The physical capacity of the space offers a touchstone for thinking about learning in general as a process of design. Best practice suggests that students learn most effectively when they are engaged in an authentic process with a meaningful outcome and plenty of opportunities to see whether their products are satisfactory, learn from mistakes, and revise. This design process model works equally well whether the product is an essay, an experimental procedure, or a photograph.

In our first year of this outreach and the first year of the maker space, the room has been used by classes and clubs from across the disciplines to complement or enhance their other work. The lab has been visited by students studying the maker movement, students looking to build parts for custom projects and students just to play.

Examples of How the Space is Being Used
When students and faculty ask what the maker space can be used for, the response they get is, “anything you want.” In the past several months, the football team used the lathe in the maker space and resources of the welding shop to make a pole-camera for recording practices. A psychology class digitized a model of the human brain, 3d-printed hollow brain segments, and wired them with LED lights to show which parts of the brain are active during different activities. A literature class designed and 3D-printed digital models of monsters to accompany creative writing about the metaphorical monsters in contemporary society. A chemistry class used 3Doodlers to investigate the properties of different kinds of polymers. An engineering design class learning to use a CAD program developed three-dimensional marble-maze puzzles that were created using the CNC milling machine. Students designing board games made custom playing pieces.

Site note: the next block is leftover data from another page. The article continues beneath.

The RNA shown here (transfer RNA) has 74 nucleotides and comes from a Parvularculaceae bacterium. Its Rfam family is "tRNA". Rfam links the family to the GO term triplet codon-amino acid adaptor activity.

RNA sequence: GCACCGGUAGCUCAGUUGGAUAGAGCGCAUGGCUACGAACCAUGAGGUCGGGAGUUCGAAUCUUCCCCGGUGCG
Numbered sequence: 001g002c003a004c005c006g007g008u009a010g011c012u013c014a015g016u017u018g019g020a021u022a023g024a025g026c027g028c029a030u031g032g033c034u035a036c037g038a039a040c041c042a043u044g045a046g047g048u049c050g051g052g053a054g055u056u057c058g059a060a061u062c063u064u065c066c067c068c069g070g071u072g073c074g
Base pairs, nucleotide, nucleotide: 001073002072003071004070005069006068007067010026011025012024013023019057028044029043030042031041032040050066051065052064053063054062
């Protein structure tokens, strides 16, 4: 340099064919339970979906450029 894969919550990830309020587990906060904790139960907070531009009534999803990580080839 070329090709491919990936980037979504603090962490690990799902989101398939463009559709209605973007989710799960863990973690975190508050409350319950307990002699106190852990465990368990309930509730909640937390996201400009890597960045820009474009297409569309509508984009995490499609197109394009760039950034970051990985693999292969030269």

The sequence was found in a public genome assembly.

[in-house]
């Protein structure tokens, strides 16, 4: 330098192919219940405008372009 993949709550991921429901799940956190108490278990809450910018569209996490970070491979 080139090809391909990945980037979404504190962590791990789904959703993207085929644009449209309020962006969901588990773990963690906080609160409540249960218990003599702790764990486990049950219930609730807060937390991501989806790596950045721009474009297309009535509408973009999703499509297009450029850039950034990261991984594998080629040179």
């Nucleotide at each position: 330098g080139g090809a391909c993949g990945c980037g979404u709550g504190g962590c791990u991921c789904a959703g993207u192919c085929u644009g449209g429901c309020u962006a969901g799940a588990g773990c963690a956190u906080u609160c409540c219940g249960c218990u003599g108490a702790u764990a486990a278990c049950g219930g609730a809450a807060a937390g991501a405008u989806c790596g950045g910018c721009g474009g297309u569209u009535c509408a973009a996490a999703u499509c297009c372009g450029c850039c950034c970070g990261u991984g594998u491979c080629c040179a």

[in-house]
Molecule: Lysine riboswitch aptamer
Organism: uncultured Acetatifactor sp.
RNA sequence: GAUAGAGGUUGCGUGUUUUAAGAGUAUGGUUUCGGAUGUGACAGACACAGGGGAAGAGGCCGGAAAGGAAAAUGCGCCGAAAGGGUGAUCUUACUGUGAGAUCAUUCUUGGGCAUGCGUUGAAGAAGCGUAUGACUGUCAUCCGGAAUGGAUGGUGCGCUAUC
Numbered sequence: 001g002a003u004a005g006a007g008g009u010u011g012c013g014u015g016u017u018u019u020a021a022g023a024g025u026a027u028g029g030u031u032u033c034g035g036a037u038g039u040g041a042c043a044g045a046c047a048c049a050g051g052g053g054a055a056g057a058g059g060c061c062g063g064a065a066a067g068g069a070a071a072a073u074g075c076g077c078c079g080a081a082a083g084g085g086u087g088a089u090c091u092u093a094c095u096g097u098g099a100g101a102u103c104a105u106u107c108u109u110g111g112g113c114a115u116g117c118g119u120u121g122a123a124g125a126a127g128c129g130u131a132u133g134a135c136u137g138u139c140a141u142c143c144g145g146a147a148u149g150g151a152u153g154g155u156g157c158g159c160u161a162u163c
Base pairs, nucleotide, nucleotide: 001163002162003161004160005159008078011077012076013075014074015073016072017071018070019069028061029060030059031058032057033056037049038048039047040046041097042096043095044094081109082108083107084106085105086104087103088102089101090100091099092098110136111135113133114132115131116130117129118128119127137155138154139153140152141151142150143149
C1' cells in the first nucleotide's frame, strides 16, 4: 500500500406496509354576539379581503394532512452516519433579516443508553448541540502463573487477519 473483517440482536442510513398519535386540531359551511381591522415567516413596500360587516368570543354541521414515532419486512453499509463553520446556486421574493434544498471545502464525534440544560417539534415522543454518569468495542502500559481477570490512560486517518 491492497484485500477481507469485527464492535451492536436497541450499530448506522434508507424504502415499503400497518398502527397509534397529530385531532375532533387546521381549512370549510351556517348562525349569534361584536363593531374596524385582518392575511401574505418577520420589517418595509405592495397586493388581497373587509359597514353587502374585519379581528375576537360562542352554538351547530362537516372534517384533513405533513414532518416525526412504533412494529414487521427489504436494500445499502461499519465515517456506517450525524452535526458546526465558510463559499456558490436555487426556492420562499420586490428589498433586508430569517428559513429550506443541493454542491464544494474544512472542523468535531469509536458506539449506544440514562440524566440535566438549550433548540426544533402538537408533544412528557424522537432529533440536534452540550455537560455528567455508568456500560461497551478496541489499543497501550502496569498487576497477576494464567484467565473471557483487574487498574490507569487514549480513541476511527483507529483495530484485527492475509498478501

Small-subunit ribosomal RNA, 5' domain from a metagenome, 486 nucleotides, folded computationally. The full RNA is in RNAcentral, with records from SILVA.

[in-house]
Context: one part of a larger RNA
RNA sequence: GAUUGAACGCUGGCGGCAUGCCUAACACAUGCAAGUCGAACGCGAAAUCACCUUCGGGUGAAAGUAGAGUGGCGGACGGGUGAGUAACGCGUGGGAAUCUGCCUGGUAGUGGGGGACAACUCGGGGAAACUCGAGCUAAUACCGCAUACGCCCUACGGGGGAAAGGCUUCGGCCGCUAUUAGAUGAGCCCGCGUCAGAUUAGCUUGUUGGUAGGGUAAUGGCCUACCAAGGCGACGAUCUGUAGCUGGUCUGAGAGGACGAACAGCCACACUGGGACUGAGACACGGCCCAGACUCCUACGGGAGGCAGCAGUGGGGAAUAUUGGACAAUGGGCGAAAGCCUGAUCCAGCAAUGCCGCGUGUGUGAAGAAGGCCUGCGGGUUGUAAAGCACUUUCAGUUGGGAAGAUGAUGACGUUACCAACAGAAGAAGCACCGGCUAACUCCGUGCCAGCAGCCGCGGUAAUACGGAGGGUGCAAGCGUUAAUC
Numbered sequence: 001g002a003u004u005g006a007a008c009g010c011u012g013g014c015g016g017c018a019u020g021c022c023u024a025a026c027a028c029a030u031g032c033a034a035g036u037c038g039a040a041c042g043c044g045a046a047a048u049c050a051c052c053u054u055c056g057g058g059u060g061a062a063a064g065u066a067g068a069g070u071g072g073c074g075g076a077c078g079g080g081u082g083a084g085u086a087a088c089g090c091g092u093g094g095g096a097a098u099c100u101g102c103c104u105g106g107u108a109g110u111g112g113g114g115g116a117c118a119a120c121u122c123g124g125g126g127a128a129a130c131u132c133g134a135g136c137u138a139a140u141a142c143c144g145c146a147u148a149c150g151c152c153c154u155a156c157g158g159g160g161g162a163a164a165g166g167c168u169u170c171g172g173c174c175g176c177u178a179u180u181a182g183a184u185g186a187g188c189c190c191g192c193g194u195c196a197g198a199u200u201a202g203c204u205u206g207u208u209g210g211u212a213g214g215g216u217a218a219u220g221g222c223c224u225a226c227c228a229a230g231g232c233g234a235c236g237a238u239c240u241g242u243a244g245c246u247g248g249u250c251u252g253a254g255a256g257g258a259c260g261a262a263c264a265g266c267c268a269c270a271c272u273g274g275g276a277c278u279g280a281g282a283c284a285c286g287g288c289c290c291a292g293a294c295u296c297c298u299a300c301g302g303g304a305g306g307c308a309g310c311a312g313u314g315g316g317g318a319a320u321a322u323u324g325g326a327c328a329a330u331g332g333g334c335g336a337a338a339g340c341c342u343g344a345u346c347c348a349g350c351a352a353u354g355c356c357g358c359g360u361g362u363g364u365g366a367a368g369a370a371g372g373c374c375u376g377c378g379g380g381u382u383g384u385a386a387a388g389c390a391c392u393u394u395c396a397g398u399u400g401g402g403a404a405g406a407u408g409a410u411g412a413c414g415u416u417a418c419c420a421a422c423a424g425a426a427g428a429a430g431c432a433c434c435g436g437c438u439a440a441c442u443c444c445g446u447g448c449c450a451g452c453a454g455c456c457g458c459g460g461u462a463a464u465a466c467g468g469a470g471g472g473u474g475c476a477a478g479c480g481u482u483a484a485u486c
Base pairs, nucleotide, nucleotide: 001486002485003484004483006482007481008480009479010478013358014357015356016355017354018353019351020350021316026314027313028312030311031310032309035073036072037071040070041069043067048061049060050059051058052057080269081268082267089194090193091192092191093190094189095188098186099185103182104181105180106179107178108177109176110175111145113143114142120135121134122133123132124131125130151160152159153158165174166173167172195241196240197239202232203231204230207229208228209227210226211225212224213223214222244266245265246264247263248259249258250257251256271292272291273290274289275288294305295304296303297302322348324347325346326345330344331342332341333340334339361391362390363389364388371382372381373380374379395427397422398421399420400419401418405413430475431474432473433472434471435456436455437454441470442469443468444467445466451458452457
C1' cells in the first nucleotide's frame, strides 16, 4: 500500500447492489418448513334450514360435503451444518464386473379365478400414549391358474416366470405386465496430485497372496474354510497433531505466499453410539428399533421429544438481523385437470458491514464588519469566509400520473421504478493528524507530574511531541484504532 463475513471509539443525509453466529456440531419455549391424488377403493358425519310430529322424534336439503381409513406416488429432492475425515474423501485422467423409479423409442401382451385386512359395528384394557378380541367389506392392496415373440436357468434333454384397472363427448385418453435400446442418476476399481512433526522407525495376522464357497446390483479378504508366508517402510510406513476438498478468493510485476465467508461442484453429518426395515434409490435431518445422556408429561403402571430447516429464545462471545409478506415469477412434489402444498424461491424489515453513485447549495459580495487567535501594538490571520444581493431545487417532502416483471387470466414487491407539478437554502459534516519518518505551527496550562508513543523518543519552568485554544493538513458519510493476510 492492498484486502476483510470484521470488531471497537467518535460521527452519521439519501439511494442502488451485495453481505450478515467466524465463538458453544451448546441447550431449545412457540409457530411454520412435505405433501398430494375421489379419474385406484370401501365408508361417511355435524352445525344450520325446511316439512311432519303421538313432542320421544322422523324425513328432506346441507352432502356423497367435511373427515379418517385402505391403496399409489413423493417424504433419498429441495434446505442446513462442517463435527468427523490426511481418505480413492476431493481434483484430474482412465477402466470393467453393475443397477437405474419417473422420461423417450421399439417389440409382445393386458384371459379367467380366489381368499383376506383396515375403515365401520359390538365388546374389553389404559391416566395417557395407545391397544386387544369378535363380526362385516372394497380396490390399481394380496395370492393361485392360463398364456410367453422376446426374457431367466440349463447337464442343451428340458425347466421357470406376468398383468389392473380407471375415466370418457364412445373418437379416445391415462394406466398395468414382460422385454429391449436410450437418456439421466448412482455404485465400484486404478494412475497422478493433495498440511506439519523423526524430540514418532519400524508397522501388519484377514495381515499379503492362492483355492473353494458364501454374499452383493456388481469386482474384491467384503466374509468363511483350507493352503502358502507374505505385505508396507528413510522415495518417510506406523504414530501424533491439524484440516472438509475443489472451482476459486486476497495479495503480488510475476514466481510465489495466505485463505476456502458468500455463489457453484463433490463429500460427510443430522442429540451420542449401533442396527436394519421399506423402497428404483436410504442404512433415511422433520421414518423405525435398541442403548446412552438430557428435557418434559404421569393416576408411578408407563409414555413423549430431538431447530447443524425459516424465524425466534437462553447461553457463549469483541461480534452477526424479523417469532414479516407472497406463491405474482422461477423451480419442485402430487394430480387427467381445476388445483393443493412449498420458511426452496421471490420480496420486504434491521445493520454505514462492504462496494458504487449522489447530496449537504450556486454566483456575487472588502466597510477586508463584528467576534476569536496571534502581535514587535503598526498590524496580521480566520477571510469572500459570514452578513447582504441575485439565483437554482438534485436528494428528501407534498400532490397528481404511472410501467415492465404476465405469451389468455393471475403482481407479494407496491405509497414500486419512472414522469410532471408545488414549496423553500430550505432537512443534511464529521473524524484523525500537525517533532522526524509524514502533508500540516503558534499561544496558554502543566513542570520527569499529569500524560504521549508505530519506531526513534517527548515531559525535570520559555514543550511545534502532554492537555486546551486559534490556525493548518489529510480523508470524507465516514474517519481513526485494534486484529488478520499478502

Projects in progress include participation in a historical buildings contest, with a team of students recreating a building on campus in SketchUp that they will later print out. An Algebra 2 class is designing physical representations of functions, while the robotics club is building custom parts for a competition. One student printed a custom cool-air intake manifold for a snow machine, and another is starting to design a castle to accompany a presentation about Shakespeare’s Macbeth.